I'm really starting to enjoy the blog Cannonfire, and am adding it to the blogroll. Today, there's a sweet overview of the role of alleged Al Qaeda mastermind Abu Musab al-Zarqawi in Iraqi insurgent attacks, dissecting the facts supporting the (Administration's) assertion that he's behind most IEDs and terrorism in Iraq, and the growing suspicion that his role is being inflated (or even invented) to suit U.S. propaganda purposes -- both in Iraq and, more ominously, at home.
I've already pointed out the disconnect between the evidence and the Administration's blithe statements about al Qaeda's role in Iraq (which, according to the 9-11 Committion and other authorities, was nonexistent under Saddam's regime). Recent reports suggest that the Administration's claims of al Qaeda's importance have been overblown. Cannon takes that to the next level:
As Rachel Maddow noted on her program today (she provided some juicy sound bites), George Bush somewhat incoherently cited this very letter yesterday during a Q-and-A session with students at Johns Hopkins:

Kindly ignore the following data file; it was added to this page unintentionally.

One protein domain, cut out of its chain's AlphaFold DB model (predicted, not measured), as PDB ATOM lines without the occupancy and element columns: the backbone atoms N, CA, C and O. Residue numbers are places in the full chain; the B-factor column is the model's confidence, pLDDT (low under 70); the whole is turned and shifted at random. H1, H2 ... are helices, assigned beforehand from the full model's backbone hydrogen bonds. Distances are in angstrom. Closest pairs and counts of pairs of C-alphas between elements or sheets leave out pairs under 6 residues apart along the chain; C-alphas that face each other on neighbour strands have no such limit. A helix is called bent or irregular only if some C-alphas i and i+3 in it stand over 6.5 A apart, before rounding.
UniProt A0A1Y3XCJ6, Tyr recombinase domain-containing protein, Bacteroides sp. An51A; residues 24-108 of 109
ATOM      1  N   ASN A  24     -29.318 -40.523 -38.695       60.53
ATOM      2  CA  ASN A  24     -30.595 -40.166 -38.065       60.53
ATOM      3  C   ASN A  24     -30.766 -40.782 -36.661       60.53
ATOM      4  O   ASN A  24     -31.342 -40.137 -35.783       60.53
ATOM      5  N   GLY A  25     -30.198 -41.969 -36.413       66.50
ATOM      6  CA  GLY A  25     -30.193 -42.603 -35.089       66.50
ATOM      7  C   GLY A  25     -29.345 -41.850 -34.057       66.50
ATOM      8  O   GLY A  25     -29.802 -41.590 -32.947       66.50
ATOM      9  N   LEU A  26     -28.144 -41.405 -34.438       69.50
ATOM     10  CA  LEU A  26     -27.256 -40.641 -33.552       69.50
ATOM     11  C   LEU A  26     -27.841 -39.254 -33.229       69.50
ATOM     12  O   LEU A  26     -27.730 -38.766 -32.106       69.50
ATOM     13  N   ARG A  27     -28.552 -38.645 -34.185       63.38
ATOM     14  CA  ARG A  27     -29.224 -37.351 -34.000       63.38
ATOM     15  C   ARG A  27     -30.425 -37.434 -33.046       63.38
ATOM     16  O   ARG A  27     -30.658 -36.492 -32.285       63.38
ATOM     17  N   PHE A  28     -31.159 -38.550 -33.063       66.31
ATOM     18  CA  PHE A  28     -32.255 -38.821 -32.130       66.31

In 2004, we intercepted a letter from Zarqawi to Osama bin Laden. In it, Zarqawi expressed his concern about "the gap that will emerge between us and the people of the land." He declared "democracy is coming." He went on to say, this will mean "suffocation" for the terrorists. Zarqawi laid out his strategy to stop democracy from taking root in Iraq.
Bush said these words on the same day the Post story identified this letter as the product of an American psyops team!
Now let's imagine two different political worlds: the one we have, in which half of Beltway Democrats more or less support the war, and a better one, in which all Democrats voted against it and clearly labeled it a debacle and a mistake thereafter. In which one would Joe Lieberman flourish and be suggested as the next Secretary of Defense? And in which one would fact patterns like this one lead to overwhelming public and political support for Bush's impeachment?
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